Because of these thresholds, only about 4 million taxpayers paid AMT for tax year 2011.
Under current law, however, the thresholds revert to much lower levels for 2012-
$33,750 for individuals and $45,000 for married taxpayers filing jointly. At these levels, approximately 33 million taxpayers would pay AMT for tax year 2012 (with returns filed
in the spring of 2013). T 1is is about 28 million more taxpayers who would pay the AMT than if the exemption amounts were increased as in the past.
In addition, the AMT patch has historically been accompanied by a special tax credit ordering rule that applies to all taxpayers claiming certain tax credits- whether they owe AMT or not. The ordering rules change the order in which a number of popular tax credits are applied against tax liability, and how they may be used to offset both regular and alternative minimum tax.
Taken together, the changes to the AMT exemption amount and the special tax credit ordering rules could affect more than 60 million taxpayers- nearly half of all individual income tax filers. In addition, the changes to the tax credit ordering rules that result from a lapse in the AMT patch are highly complex and cut deeply into the core tax processing logic of IRS's critical filing season technology systems.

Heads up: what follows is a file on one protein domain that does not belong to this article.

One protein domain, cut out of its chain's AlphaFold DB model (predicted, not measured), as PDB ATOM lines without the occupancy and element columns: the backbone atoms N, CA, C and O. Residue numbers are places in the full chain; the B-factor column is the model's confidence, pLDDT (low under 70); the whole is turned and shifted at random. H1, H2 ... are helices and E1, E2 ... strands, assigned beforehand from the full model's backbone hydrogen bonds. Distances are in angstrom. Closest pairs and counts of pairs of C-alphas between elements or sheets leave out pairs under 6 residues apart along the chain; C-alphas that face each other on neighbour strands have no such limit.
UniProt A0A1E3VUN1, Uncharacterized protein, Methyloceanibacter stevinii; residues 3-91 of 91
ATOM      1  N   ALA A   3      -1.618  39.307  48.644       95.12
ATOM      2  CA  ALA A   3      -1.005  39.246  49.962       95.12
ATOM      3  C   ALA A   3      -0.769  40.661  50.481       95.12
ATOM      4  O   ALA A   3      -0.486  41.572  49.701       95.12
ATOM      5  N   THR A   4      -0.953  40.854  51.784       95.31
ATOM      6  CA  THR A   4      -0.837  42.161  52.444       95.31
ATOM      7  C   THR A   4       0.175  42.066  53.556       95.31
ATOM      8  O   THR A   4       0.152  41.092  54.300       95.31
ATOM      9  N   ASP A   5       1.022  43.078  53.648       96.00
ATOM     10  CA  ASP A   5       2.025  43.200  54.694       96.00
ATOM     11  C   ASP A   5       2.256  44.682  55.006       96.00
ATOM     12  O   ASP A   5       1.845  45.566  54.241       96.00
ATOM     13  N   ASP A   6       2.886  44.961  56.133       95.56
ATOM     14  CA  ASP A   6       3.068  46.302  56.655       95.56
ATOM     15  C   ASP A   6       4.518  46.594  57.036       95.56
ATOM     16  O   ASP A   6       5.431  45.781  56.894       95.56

In prior years- most recently 2007 and 2010- Congress allowed the AMT patch to lapse for more than 11 months, but then retroactively reinstated it. In both 2007 and 2010, the IRS consulted with Congress and was provided with bipartisan, bicameral assurances that Congress was working expeditiously to enact a patch. The IRS, in turn, made a risk-based decision to leave its systems programmed assuming that Congress would continue its historical practice and again enact extensions of both the increased AMT exemption amount and the special tax credit ordering rules.